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HELICAL GEARS 10.16
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GEARING
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FIGURE 10.8 Pinion proportion factor Cpf. (From Ref. [10.1].)
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become a matched set). Only two values are permissible for Ce either 1.0 or 0.8, as defined by the following requirements: 0.80 Ce = 0.80 1.0 when the compatibility of the gearing is improved by lapping, grinding, or skiving after trial assembly to improve contact when gearing is adjusted at assembly by shimming support bearings and/or housing to yield uniform contact for all other conditions
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If enough detailed information is available, a better estimate of the loaddistribution factor may be obtained by using a more analytical approach. This method, however, requires that the total alignment error et be calculated or estimated. Depending on the contact conditions, one of two expressions is used to calculate the load-distribution factor.
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FIGURE 10.9 Definition of distances S and S1. Bearing span is distance S; pinion offset from midspan is S1. (From Ref. [10.1].)
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Downloaded from Digital Engineering Library @ McGraw-Hill (www.digitalengineeringlibrary.com) Copyright 2004 The McGraw-Hill Companies. All rights reserved. Any use is subject to the Terms of Use as given at the website.
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HELICAL GEARS 10.17
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FIGURE 10.10 Mesh alignment factor Cma. For analytical method for determination of Cma , see Eq. (10.21). (From Ref. [10.1].)
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If the tooth contact pattern at normal operating load essentially covers the entire available tooth face, Eq. (10.22) should be used. If the tooth contact pattern does not cover the entire available tooth face (as would be the case for poorly aligned or high-crowned gears) at normal operating loads, then Eq. (10.23) must be used: Cm = 1.0 + and Cm = where GetZF Wt pb (10.23) GetZF 4Wt pb (10.22)
Wt = tangential tooth load, pounds (lb) G = tooth stiffness constant, (lb/in)/in of face Z = length of line of contact in transverse plane et = total effective alignment error, in/in pb = transverse base pitch, in F = net face width of narrowest member, in
The value of G will vary with tooth proportions, tooth thickness, and material. For steel gears of standard or close to standard proportions, it is normally in the range of 1.5 106 to 2.0 106 psi. The higher value should be used for higher-pressure-angle teeth, which are normally stiffer, while the lower value is representative of more flexible teeth. The most conservative approach is to use the higher value in all cases.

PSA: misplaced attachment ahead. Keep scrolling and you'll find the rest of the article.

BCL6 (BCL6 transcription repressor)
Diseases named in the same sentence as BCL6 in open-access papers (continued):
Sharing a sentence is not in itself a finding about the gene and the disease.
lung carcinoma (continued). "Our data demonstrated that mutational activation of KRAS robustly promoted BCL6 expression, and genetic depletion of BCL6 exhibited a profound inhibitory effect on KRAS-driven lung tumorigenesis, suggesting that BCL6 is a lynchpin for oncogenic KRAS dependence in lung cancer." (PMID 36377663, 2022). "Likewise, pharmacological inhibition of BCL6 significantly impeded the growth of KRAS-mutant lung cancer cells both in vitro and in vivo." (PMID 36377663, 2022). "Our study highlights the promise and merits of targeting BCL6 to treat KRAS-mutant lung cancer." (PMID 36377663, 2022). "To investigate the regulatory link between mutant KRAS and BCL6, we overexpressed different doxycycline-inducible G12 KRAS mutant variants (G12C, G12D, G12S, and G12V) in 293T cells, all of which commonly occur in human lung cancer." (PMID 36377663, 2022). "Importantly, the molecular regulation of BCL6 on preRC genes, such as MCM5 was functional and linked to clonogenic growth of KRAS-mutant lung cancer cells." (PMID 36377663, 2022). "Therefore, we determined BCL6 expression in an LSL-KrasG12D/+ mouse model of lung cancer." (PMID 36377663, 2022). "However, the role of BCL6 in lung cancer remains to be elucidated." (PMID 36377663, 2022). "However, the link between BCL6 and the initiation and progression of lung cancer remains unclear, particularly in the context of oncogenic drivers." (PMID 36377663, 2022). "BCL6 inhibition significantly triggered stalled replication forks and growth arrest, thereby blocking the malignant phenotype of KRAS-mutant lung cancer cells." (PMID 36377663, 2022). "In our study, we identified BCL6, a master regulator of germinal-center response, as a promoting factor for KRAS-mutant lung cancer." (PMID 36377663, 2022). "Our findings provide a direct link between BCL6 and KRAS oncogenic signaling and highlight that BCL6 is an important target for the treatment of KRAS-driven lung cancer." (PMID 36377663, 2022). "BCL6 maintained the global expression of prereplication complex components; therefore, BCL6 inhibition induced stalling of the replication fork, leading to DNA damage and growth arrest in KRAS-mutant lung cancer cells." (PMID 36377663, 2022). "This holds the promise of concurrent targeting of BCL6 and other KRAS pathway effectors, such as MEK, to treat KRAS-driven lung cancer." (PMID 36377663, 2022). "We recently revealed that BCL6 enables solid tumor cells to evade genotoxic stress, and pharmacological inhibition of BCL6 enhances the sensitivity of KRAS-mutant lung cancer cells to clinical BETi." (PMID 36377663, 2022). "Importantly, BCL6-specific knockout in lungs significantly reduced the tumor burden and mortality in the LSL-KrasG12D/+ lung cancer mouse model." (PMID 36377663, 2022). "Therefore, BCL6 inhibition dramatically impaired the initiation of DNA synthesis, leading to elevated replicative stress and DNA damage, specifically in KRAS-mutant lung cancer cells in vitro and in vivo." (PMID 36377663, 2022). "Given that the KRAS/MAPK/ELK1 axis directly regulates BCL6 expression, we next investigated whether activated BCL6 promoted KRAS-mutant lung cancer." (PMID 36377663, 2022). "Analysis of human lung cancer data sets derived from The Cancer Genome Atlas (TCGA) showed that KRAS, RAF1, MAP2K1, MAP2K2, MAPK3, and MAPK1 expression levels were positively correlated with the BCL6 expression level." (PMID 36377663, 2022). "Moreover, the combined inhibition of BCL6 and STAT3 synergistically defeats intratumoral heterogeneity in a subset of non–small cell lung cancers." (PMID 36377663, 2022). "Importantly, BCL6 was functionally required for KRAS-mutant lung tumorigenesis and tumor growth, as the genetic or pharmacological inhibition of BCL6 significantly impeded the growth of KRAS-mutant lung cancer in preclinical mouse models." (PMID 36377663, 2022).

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HELICAL GEARS 10.18
GEARING
For double-helix gears, each half should be analyzed separately by using the appropriate values of F and et and by assuming that half of the tangential tooth load is transmitted by each half (the values for pb, Z, and G remain unchanged). Geometry Factor I. The geometry factor I evaluates the radii of curvature of the contacting tooth profiles based on the pressure angle, helix, and gear ratio. Effects of modified tooth proportions and load sharing are considered. The I factor is defined as follows: I= where Cc = Cx = C = mN =
2 CcCxC mN
(10.24)
curvature factor at operating pitch line contact height factor helical overlap factor load-sharing ratio NG cos o sin o 2 NG + NP cos o sin o NG 2 NG NP
The curvature factor is Cc = (10.25)
for external mesh; for internal mesh, Cc = (10.26)
The contact height factor Cx adjusts the location on the tooth profile at which the critical contact stress occurs (i.e., face-contact ratio > 1.0). The stress is calculated at the mean diameter or the middle of the tooth profile. For low-contact-ratio helical gears (that is, face-contact ratio 1.0), the stress is calculated at the lowest point of single-tooth contact in the transverse plane and Cx is given by Eq. (10.27): Cx = where R1R2 RPRG (10.27)
RP = pinion curvature radius at operating pitch point, in RG = gear curvature radius at operating pitch point, in R1 = pinion curvature radius at critical contact point, in R2 = gear curvature radius at critical contact point, in
The required radii are given by RP = where d sin o 2 RG = D sin o 2 (10.28)
d = pinion operating pitch diameter, in D = gear operating pitch diameter, in o = operating pressure angle in transverse plane, deg R1 = RP Zc (10.29)
and R2 = RG + Zc (10.30)
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